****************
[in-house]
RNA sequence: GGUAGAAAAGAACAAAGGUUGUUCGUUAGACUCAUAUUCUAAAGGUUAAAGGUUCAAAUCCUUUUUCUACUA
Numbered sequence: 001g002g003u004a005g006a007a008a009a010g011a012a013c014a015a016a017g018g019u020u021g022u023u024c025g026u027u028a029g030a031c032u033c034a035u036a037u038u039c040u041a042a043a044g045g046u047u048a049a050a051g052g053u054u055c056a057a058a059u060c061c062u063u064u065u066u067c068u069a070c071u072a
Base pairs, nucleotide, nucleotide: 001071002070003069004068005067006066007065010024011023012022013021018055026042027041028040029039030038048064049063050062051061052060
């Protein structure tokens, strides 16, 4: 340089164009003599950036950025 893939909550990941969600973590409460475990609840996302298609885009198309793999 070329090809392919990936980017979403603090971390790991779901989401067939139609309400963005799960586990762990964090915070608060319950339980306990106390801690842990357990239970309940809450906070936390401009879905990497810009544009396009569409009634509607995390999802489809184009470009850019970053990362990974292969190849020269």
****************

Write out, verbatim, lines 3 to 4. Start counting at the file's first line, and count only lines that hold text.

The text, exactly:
Numbered sequence: 001g002g003u004a005g006a007a008a009a010g011a012a013c014a015a016a017g018g019u020u021g022u023u024c025g026u027u028a029g030a031c032u033c034a035u036a037u038u039c040u041a042a043a044g045g046u047u048a049a050a051g052g053u054u055c056a057a058a059u060c061c062u063u064u065u066u067c068u069a070c071u072a
Base pairs, nucleotide, nucleotide: 001071002070003069004068005067006066007065010024011023012022013021018055026042027041028040029039030038048064049063050062051061052060